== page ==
Microchip Detects Tumor Cells in Blood
Device, Called the CTC-Chip, May Help the Search for Targeted Treatments
Technological Hurdles Remain
The search for targeted therapies that tailor treatment to an individual patient's tumor offers the promise of revolutionizing the treatment of cancer.
And technologies like the CTC-chip should play a big role in this search, American Cancer Society Chief Medical Officer Otis W. Brawley, MD, tells WebMD.
When they are ready for clinical use, such technologies hold the promise of distinguishing between cancers that need to be treated and those that do not, Brawley says.
"A major problem in oncology is that our definition of cancer was established in the 1840s," he says. "We need a 21st century definition of cancer that looks at the genetics of a tumor to determine its potential to spread and cause death."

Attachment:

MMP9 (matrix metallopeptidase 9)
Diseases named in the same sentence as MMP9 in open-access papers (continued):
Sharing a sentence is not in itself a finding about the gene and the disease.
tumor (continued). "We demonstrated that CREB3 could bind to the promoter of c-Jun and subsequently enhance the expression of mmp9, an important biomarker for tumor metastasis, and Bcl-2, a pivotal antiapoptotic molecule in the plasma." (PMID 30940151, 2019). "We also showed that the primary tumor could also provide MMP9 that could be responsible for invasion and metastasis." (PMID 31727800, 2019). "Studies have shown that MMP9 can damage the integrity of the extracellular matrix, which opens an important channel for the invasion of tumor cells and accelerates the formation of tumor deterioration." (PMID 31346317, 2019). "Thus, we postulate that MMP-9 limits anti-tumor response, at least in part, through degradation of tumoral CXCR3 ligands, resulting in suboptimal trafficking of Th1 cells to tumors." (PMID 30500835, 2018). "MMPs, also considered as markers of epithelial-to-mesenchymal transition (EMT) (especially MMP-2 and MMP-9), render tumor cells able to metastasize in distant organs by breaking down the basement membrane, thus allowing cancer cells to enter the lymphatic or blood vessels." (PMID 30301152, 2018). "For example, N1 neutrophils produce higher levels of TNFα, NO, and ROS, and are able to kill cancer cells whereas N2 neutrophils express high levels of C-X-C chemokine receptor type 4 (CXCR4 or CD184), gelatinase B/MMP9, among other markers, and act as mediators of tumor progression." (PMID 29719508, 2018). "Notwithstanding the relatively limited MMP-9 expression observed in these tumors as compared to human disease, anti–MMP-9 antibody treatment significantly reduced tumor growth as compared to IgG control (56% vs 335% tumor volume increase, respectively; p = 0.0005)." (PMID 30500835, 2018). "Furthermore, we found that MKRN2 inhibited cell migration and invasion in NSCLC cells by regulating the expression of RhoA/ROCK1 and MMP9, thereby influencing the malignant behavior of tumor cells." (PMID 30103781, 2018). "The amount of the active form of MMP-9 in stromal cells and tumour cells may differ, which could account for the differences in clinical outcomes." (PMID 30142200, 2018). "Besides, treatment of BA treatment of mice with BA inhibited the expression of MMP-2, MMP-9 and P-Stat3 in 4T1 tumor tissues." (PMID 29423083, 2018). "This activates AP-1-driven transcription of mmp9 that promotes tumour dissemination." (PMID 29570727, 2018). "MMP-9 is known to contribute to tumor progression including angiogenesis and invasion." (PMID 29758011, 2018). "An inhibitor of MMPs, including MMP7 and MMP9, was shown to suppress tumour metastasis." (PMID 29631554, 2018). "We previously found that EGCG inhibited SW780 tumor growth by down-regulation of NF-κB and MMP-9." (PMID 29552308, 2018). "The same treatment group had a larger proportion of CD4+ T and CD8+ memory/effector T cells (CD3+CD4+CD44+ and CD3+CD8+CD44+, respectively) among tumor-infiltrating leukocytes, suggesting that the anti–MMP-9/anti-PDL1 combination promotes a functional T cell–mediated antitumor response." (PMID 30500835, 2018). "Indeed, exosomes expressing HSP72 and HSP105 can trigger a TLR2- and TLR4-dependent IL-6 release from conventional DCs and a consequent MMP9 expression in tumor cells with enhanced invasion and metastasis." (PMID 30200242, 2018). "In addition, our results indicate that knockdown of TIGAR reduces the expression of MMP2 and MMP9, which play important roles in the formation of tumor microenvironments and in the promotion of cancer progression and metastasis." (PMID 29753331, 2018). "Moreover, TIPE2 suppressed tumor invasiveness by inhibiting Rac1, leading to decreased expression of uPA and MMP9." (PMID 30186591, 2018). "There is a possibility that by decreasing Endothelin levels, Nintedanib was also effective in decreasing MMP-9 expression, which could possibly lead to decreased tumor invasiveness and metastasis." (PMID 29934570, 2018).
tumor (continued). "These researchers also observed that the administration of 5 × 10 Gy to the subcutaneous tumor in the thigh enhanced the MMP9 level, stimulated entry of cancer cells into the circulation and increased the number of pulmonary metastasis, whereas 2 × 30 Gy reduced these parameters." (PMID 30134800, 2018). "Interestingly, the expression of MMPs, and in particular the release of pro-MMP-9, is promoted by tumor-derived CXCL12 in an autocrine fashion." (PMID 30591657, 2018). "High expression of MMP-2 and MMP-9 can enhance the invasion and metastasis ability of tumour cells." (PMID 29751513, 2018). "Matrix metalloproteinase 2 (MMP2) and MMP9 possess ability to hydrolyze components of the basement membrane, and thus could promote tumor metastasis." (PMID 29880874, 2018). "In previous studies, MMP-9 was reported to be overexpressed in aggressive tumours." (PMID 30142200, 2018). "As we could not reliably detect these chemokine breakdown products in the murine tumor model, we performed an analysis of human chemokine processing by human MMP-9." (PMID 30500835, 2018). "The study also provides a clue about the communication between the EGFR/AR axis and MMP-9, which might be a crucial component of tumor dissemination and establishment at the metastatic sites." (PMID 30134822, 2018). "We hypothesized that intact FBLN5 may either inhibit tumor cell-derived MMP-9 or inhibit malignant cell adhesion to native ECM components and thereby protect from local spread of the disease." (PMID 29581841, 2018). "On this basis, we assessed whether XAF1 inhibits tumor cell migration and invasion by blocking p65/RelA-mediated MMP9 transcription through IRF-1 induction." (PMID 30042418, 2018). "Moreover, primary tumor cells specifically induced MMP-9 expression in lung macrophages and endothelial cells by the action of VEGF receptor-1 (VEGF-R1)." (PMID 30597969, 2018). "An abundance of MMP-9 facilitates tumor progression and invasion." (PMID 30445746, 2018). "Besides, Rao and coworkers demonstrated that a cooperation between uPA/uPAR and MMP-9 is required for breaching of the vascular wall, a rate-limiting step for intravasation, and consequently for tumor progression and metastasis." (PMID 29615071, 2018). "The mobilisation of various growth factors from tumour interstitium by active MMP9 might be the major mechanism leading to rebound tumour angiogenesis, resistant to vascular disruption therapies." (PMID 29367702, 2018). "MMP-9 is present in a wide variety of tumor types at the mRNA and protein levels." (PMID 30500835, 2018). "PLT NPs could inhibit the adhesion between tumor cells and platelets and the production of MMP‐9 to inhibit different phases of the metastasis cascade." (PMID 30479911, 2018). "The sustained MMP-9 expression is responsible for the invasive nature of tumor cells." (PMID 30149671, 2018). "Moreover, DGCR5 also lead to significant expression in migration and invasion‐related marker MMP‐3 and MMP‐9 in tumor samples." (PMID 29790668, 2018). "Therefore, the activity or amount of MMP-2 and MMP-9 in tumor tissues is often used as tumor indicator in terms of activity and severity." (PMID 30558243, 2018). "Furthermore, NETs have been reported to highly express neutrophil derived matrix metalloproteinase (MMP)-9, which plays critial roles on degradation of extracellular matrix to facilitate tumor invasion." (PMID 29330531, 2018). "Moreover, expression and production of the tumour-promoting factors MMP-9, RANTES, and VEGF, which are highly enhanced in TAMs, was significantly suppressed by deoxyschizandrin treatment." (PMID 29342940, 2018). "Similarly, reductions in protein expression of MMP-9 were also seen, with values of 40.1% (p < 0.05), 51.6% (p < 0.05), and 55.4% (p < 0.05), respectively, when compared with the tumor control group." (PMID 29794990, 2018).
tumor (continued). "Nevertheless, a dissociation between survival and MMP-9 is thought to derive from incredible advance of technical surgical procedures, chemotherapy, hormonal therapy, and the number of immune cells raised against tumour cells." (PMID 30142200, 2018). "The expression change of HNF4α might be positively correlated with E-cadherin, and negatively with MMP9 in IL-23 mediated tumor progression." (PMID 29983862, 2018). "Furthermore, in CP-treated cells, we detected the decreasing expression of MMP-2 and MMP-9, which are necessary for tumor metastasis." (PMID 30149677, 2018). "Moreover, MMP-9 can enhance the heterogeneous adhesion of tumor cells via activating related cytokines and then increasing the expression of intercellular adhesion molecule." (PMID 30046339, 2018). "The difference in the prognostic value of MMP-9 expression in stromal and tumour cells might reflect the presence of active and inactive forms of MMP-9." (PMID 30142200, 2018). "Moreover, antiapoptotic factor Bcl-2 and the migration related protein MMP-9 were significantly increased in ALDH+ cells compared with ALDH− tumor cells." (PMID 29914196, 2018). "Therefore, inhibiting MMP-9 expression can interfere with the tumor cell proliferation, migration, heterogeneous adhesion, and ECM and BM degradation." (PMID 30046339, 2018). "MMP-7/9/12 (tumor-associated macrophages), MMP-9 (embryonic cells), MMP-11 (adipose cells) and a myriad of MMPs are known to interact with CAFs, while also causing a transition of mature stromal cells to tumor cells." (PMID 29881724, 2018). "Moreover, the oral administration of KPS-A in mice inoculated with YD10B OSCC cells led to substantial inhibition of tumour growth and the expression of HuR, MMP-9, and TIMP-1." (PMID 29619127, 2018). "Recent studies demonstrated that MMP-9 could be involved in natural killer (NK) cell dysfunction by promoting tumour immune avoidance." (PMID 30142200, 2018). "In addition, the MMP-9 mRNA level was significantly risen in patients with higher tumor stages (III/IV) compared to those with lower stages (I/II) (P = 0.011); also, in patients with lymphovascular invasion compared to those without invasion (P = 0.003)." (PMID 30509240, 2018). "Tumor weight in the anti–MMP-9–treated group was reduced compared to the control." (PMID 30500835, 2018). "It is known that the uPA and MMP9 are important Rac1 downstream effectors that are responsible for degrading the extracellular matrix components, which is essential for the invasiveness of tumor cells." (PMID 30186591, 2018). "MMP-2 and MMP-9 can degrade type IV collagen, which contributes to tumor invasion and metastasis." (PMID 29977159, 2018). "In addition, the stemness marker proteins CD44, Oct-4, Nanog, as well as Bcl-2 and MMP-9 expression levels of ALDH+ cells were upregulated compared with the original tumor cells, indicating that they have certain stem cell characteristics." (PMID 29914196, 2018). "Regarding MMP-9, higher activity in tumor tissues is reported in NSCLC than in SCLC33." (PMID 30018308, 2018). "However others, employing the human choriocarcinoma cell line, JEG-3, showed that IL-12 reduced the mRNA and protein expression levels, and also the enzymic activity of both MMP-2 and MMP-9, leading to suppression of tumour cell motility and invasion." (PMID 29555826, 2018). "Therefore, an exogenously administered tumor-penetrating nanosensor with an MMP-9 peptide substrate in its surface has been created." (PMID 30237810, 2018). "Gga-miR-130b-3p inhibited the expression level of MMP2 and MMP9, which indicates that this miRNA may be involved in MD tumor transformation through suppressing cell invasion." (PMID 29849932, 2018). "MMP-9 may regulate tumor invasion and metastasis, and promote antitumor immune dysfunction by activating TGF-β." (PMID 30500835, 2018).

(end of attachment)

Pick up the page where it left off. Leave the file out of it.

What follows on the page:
Several major hurdles have to be cleared before it becomes clear if the CTC-chip will have a role in the everyday treatment of cancer or even in the search for new treatments, Haber says.
It now takes between eight and 12 hours to analyze a single sample -- a process that involves flowing blood through a silicon wafer the size of a business card and then imaging 80,000 microscopic posts coated with an antibody to a protein expressed on most solid tumors.
Haber predicts that the time it takes to analyze samples can be shortened "within a year or two."
"This is breakthrough technology, but we are still at the very early stages of developing it," he says.